Child employment laws in Australia aim to protect the rights and well-being of young individuals in the workforce. These laws are different for each state and territory and aim to regulate working hours and ensure educational and developmental needs are met.
However, it is clear from recent cases involving Red Rooster and Cold Rock franchisees that some employers are unaware of their child employment obligations under the different legislation. This article aims to provide a brief summary of Australian child employment laws.
How is a child worker defined?
While it may seem obvious that a child is a person under the age of 18 years old, child employment legislation has different definitions depending on the state or territory. For example, Victorian legislation defines a child as a person under 15 years of age. Therefore, it is first important to check the definition of a child in your state or territory’s legislation to determine which rules apply to their employment.
What is the minimum age of an employee?
Similar to the definition of a child, the minimum age for employment varies depending on the state or territory. Every state and territory has different minimum age requirements, and certain industries may have additional restrictions.
At what times can child employees work?
Child employment laws can restrict the number of hours a child can work to prevent interference with their education, health, and overall well-being. Generally, these restrictions include limits on:
- their start and finish times;
- maximum working hours per day;
- maximum working hours per week;
- maximum number of consecutive working days;
- minimum hours of work before requiring a break;
- minimum rest break between shifts.
If the employee is defined as a child under the legislation, the hours restrictions of the relevant state or territory child employment legislation will be applicable.
Child employment laws prioritise education by setting limits on work hours during school days and ensuring that work does not interfere with a child’s compulsory education. Employers should be careful not to roster a child during school hours and be considerate of their educational commitments outside of work.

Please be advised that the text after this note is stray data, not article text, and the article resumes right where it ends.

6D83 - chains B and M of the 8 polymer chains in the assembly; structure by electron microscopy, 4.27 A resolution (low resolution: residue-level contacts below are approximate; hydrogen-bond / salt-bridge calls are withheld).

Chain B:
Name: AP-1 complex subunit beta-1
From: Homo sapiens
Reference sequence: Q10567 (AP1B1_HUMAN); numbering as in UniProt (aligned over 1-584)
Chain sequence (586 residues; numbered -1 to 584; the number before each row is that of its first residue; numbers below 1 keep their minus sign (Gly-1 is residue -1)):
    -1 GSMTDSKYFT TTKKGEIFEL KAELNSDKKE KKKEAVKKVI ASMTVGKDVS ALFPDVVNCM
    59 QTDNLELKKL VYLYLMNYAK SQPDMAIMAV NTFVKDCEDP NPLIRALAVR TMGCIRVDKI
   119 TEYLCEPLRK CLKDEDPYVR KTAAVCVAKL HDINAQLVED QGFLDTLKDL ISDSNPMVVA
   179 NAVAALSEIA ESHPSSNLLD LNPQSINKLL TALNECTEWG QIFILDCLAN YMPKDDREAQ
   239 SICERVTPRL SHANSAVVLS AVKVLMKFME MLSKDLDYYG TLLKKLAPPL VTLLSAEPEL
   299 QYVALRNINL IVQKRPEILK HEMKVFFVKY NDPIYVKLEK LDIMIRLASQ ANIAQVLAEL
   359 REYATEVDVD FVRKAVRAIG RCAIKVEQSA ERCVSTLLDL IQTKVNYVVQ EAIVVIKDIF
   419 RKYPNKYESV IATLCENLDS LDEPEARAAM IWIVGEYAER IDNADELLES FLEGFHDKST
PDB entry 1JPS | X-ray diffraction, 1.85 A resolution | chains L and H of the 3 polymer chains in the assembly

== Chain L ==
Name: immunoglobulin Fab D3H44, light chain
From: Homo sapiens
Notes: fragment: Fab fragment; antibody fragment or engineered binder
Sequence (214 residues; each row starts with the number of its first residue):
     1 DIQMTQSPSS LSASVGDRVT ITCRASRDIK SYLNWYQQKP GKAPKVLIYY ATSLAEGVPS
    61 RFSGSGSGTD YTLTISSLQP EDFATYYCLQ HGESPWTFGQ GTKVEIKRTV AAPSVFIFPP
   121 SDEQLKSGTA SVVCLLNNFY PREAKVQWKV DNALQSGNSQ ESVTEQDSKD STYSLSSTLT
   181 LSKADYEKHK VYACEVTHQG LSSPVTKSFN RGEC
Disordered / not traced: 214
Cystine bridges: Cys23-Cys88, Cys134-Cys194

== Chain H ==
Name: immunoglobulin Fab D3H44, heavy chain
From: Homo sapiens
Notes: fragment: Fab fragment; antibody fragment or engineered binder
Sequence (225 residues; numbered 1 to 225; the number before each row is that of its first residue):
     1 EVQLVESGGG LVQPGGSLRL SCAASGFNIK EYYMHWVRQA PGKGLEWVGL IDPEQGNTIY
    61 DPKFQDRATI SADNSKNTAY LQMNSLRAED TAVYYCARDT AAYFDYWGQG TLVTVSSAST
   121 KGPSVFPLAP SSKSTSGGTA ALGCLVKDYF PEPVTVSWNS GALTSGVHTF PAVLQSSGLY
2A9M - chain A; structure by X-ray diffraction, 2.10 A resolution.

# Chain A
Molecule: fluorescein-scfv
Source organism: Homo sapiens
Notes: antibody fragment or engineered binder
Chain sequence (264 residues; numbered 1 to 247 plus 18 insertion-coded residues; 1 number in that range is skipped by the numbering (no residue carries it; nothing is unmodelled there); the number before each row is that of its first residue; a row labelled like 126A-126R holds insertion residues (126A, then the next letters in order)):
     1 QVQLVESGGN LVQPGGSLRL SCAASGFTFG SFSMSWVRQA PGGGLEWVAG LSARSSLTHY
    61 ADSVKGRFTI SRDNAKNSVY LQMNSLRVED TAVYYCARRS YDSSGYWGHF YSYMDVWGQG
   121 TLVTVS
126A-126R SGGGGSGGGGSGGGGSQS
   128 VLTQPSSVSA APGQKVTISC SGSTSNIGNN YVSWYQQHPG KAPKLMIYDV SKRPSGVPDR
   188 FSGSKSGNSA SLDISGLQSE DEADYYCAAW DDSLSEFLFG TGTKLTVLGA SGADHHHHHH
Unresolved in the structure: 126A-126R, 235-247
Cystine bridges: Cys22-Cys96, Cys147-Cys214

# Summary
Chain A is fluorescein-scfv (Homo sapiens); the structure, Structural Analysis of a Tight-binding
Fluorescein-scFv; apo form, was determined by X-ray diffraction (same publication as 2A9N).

Do child employees need parental consent?
The state or territory legislation may require parental consent to employ a child. Regardless of the legislation, it is generally best practice to obtain parental consent before employing someone under the age of 18.
Depending on the state or territory, employees in charge of supervising a child employee may require a Working with Children Check. This will also depend on the industry the child is working in.
Work Health and Safety
Employers have a duty of care to provide a safe and supportive working environment. This is especially critical when working with young workers who might not be aware of the potential hazards within your industry. As a result, employers of children must emphasise the importance of safety within the workplace and ensure that these employees receive proper safety training when they start work and during their employment.
It must also be noted that certain types of work may be prohibited for children due to safety concerns. The specific restrictions will vary across states and territories.
The key point to remember is that child employment laws vary across each state and territory in Australia. Therefore, it is crucial for employers to familiarise themselves with the specific regulations applicable in their state or territory to ensure compliance and protect the rights of young workers.
Workplace law can be difficult to keep up with and can get very complex, increasing the risk of employment non-compliance.
Clients of ER Strategies can access our online resources and training module on child employment laws. Give us a call on 1300 55 66 37 if you have any questions regarding the different legislation or any recent changes.
For non-clients, give us a call on the same number or click the button below. We’d love to see how we can help you and your business.